Death due to cardiomyopathy during pregnancy
A 30-year-old California woman experienced shortness of breath and chest discomfort during her pregnancy while lying down. To alleviate the shortness of breath, she propped herself up with pillows. The woman informed her obstetrician of her symptoms and was told they were common in pregnancy. That conversation was not recorded in the patient’s medical record and no further investigation was done. A month later, the woman’s husband found her unresponsive at 24 weeks’ gestation and called an ambulance. She was taken to the hospital and immediately delivered but pronounced dead after delivery. The infant died three days later due to extreme prematurity. The woman’s autopsy showed she died due to an undiagnosed cardiomyopathy and suffered a sudden cardiac arrhythmia.
A lawsuit was filed against the obstetrician, alleging that she should have investigated the patient’s symptoms further and that her dismissal of the patient’s complaints deprived her of a proper diagnosis and treatment that could have saved her life. The lawsuit claimed an echocardiogram would have revealed the patient’s condition and she could have been treated.
The obstetrician asserted that her evaluation and determination based on the patient’s symptoms were reasonable and within the standard of care. She also maintained that because the symptoms were determined to be a result of the pregnancy, it was not necessary to note that in the chart. She also argued that it would have taken close to a month to determine the diagnosis and any treatment would have only minimized the probability of a cardiac arrhythmia, not prevented it.
The verdict: The jury deliberated for almost two and a half hours at the conclusion of an 11-day trial and returned a defense verdict.
Medical analysis from Carolyn Zelop, MD
This tragic case presentation underscores the need to educate all clinicians about the increasing prevalence of cardiac complications during pregnancy. Cardiac disease including cardiomyopathy is the leading etiology of maternal death as detailed in our opening January editorial - http://bit.ly/CVmorbidity. While the physiologic changes of pregnancy can lead to maternal complaints of breathlessness and fatigue, pregnancy can unmask congenital or acquired cardiac disease. Cardiac conditions that may precede pregnancy or be pregnancy-associated can be life-threatening including: cardiomyopathy, valvular disease or arrhythmias. Attributing these symptoms to “just pregnancy” is a diagnosis of exclusion. Any patient with persistent signs and symptoms of dyspnea requires thorough evaluation with EKG and echocardiogram.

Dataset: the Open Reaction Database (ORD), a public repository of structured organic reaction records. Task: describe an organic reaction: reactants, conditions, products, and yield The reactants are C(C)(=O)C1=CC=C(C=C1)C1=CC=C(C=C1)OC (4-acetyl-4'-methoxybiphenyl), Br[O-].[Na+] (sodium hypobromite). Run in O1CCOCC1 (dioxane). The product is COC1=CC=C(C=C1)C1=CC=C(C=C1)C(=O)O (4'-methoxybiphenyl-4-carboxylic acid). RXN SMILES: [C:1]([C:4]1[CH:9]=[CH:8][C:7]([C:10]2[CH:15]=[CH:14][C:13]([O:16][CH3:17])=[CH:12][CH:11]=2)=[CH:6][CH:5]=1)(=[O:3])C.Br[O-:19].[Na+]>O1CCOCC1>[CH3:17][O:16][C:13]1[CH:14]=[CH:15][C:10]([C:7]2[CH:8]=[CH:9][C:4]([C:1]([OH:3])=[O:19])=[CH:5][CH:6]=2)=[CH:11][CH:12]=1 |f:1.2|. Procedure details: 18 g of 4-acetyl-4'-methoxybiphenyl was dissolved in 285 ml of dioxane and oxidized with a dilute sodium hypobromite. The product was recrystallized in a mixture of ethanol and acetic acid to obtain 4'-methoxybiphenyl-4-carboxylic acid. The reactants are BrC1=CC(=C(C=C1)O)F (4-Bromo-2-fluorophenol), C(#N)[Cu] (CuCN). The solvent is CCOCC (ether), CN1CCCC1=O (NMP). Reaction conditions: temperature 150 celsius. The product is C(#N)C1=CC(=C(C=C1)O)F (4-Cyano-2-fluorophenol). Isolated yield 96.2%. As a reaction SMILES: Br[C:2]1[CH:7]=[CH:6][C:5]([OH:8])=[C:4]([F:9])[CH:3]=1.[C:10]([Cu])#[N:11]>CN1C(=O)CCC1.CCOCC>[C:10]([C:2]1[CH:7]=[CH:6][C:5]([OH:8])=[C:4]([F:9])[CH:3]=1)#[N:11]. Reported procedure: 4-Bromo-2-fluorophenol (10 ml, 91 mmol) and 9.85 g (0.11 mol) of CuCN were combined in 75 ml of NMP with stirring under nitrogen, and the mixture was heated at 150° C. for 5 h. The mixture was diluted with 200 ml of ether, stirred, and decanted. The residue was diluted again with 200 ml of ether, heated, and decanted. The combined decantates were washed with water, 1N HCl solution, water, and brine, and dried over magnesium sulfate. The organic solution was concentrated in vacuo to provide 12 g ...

Dr. Zelop is Director of Ultrasound, Fetal Echocardiography and Perinatal Research at Valley Hospital in Ridgewood, New Jersey, and Clinical Professor of Obstetrics and Gynecology at NYU School of Medicine, New York. She works actively with ACOG and the American Heart Association (AHA) on issues of maternal cardiac arrest and mortality. Dr. Zelop is the Series Editor of the Contemporary OB/GYN series on maternal mortality.